Can Downstream Oxygen Sensors Be Used to Calculate Air-Fuel Ratio?

The computer determines the air-fuel ratio by monitoring the upstream oxygen sensor/s but if the ECM/PCM determines that the upstream oxygen sensors have become untrustworthy the downstream sensors behind the front catalytic converter will be used for air/fuel ratio calculations. Many mechanics don’t know this and may not even believe it, so be aware of that.

automotive oxygen sensor
The ECM/PCM and the O2 sensor are all about keeping things balanced in the combustion chamber. If the mixture drifts too far out of balance, a code is stored.

What is Fuel Trim?

Fuel Trim is the ECM/PCM response to the oxygen sensors when the system is in what is called “Closed Loop” fuel control, meaning it is using O2 sensor input as a factor in performing constant Fuel Trim adjustments. The fuel control system drops into “Open Loop” at Wide Open throttle, and starts out in Open Loop with a cold engine or if the ECM/PCM detects a serious malfunction in some other part of the system.

To begin with, there is “Short Fuel trim and there is Long Fuel Trim. Fuel Trim is the ECM/PCM’s fuel mixture adjustment indicator that is visible on a scan tool live data feed. O2 sensor signals can be measured with a scope or a digital voltmeter, but Fuel Trim cannot be measured in any other way except by way live data on a scan tool. Fuel Trim is the ECM/PCM’s programmed response to perceived rich or lean conditions as reported by the Oxygen Sensor(s).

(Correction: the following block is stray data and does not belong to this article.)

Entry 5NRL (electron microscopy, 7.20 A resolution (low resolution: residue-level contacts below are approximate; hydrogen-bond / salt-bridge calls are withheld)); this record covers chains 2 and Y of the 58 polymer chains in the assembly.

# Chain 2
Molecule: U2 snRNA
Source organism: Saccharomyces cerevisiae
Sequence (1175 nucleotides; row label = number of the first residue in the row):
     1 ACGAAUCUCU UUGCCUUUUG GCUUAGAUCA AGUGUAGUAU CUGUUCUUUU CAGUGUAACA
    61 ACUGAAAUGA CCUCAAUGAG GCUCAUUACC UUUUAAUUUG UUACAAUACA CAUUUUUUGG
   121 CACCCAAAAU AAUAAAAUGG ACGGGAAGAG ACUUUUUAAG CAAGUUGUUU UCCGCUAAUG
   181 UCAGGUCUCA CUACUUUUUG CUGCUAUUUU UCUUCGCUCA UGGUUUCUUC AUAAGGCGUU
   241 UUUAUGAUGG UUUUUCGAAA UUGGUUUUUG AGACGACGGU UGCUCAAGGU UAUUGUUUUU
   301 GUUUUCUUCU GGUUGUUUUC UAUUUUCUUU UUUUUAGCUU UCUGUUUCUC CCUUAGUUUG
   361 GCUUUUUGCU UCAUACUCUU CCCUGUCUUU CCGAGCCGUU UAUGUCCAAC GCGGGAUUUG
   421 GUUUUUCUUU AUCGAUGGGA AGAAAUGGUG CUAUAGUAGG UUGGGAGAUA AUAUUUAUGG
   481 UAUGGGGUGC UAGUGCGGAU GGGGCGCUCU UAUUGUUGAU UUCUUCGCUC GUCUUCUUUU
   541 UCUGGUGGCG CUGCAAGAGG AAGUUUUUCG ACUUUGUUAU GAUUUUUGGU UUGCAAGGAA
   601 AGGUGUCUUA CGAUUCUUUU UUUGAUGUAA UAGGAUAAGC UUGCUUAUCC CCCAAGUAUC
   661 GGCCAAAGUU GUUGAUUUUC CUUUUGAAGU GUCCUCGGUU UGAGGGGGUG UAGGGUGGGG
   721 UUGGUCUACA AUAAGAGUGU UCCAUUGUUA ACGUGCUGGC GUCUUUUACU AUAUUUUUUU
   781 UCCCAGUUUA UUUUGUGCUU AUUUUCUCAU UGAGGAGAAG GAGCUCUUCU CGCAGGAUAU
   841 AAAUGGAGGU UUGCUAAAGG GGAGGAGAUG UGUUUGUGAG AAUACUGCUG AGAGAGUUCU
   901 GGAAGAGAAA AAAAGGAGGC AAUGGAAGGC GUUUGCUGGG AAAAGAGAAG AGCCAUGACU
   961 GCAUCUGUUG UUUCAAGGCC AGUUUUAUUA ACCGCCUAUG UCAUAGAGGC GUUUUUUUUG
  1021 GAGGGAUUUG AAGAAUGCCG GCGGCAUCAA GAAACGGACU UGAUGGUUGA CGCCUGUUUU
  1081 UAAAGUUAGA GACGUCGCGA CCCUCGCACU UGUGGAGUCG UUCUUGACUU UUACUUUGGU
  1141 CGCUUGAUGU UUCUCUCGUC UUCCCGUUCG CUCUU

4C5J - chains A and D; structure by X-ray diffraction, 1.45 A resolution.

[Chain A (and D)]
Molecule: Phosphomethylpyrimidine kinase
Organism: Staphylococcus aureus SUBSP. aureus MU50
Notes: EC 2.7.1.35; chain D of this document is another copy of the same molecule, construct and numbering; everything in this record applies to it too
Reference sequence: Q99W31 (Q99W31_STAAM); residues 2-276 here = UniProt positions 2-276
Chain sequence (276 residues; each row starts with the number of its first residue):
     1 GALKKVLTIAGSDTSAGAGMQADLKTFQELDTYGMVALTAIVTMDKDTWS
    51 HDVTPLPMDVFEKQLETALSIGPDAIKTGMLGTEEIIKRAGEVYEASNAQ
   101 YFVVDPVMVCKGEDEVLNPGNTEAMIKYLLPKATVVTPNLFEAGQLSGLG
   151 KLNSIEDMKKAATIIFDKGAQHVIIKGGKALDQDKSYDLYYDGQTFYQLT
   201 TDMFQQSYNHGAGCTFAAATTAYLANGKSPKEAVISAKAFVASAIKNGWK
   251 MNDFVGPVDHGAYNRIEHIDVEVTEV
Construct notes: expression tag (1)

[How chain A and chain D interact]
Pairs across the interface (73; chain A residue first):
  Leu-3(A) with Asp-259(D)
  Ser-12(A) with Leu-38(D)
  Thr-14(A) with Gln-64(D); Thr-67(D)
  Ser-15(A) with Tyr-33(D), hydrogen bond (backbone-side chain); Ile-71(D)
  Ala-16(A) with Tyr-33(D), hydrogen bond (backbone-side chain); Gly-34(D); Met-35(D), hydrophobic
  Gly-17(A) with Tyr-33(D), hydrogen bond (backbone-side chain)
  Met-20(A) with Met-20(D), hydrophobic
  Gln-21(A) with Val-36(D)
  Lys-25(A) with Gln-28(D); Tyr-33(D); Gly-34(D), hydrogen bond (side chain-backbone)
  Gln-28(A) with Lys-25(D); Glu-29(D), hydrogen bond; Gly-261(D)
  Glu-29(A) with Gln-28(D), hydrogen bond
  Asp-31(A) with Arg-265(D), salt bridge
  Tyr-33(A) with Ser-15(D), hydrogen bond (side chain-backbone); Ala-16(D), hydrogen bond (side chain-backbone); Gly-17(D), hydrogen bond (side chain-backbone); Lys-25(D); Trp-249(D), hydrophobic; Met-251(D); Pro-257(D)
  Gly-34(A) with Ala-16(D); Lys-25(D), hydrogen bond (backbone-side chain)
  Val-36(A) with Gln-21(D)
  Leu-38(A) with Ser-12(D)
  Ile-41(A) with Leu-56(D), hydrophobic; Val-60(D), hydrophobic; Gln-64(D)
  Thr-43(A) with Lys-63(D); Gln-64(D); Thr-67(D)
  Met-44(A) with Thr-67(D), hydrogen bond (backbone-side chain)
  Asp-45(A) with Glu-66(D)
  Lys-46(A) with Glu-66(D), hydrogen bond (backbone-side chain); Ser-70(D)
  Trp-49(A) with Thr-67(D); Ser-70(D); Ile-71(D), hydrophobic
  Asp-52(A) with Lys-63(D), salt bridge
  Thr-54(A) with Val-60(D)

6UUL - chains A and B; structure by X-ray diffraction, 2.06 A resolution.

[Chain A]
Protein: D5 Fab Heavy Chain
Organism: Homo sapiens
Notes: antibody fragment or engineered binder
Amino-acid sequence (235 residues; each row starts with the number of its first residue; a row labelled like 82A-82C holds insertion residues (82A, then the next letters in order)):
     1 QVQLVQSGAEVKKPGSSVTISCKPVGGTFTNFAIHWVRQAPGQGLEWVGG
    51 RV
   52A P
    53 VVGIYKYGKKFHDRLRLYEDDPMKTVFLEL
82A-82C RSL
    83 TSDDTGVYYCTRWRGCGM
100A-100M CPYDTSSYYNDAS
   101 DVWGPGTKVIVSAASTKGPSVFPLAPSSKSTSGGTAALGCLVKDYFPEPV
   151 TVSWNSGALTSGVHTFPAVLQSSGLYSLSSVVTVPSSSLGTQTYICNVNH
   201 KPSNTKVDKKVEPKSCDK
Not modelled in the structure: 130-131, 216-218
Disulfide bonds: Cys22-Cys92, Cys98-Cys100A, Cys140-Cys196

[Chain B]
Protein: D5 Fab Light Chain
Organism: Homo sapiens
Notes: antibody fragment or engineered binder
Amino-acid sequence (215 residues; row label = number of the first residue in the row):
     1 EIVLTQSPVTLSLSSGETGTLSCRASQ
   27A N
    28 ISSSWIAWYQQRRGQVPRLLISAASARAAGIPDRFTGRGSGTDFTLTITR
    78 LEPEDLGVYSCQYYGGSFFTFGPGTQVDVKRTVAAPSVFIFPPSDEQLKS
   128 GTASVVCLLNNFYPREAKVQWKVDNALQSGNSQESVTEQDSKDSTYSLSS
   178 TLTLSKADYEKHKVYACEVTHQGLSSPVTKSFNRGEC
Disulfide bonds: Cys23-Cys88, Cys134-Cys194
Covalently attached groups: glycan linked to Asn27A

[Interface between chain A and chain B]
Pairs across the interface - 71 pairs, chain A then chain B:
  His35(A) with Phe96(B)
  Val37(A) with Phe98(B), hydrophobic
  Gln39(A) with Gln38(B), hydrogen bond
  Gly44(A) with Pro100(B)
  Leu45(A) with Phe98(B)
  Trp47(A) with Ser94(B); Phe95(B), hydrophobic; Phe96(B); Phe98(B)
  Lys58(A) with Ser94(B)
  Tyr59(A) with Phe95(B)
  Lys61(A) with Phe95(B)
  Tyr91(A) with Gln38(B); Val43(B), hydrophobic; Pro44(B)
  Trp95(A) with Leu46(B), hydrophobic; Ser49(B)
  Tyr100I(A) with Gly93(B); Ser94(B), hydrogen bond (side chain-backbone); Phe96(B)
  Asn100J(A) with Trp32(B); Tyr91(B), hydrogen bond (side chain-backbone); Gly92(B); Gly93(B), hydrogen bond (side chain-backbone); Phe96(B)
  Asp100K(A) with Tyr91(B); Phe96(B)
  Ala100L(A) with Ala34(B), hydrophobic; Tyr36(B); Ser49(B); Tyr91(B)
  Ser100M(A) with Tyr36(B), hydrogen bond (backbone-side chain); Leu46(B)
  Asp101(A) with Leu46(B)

About Long Term and Short Term Fuel Trim

Short term and long term fuel trim are usually displayed as a percentage; the scale is laid out like a number line, with zero in the middle, positive numbers on the right, and negative numbers on the left.

, P0172 Code: Fuel System Too Rich (Bank 1)

Pro Tips are nuggets of information direct from ASE-certified automobile technicians working with CarParts.com, which may include unique, personal insights based on their years of experience working in the automotive industry. These can help you make more informed decisions about your car.

Pro Tip: Proper fuel trim on a healthy system should run in the single digits just above and below zero and it should always be moving slightly up and down above and below zero.